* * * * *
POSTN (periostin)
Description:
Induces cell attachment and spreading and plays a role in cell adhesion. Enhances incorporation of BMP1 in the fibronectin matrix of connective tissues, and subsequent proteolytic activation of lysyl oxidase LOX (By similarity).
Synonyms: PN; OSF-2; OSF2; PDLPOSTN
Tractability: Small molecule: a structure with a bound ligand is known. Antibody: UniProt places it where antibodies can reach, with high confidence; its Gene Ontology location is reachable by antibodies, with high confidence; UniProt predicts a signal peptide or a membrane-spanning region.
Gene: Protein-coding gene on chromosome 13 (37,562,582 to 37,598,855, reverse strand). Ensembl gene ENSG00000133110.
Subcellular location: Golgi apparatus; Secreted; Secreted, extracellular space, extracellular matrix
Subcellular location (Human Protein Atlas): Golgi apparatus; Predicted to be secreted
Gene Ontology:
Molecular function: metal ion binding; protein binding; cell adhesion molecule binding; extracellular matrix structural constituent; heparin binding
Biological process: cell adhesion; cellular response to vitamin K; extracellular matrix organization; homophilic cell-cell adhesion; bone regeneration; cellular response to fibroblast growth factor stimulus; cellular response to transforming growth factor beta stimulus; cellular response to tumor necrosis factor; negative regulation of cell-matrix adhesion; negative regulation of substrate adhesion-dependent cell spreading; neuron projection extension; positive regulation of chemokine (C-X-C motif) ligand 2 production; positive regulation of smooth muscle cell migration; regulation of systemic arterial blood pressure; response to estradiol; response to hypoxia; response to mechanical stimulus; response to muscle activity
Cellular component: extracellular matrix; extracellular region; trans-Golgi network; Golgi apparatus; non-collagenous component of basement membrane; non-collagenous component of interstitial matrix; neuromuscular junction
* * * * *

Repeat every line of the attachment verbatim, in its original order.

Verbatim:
POSTN (periostin)
Description:
Induces cell attachment and spreading and plays a role in cell adhesion. Enhances incorporation of BMP1 in the fibronectin matrix of connective tissues, and subsequent proteolytic activation of lysyl oxidase LOX (By similarity).
Synonyms: PN; OSF-2; OSF2; PDLPOSTN
Tractability: Small molecule: a structure with a bound ligand is known. Antibody: UniProt places it where antibodies can reach, with high confidence; its Gene Ontology location is reachable by antibodies, with high confidence; UniProt predicts a signal peptide or a membrane-spanning region.
Gene: Protein-coding gene on chromosome 13 (37,562,582 to 37,598,855, reverse strand). Ensembl gene ENSG00000133110.
Subcellular location: Golgi apparatus; Secreted; Secreted, extracellular space, extracellular matrix
Subcellular location (Human Protein Atlas): Golgi apparatus; Predicted to be secreted
Gene Ontology:
Molecular function: metal ion binding; protein binding; cell adhesion molecule binding; extracellular matrix structural constituent; heparin binding
Biological process: cell adhesion; cellular response to vitamin K; extracellular matrix organization; homophilic cell-cell adhesion; bone regeneration; cellular response to fibroblast growth factor stimulus; cellular response to transforming growth factor beta stimulus; cellular response to tumor necrosis factor; negative regulation of cell-matrix adhesion; negative regulation of substrate adhesion-dependent cell spreading; neuron projection extension; positive regulation of chemokine (C-X-C motif) ligand 2 production; positive regulation of smooth muscle cell migration; regulation of systemic arterial blood pressure; response to estradiol; response to hypoxia; response to mechanical stimulus; response to muscle activity
Cellular component: extracellular matrix; extracellular region; trans-Golgi network; Golgi apparatus; non-collagenous component of basement membrane; non-collagenous component of interstitial matrix; neuromuscular junction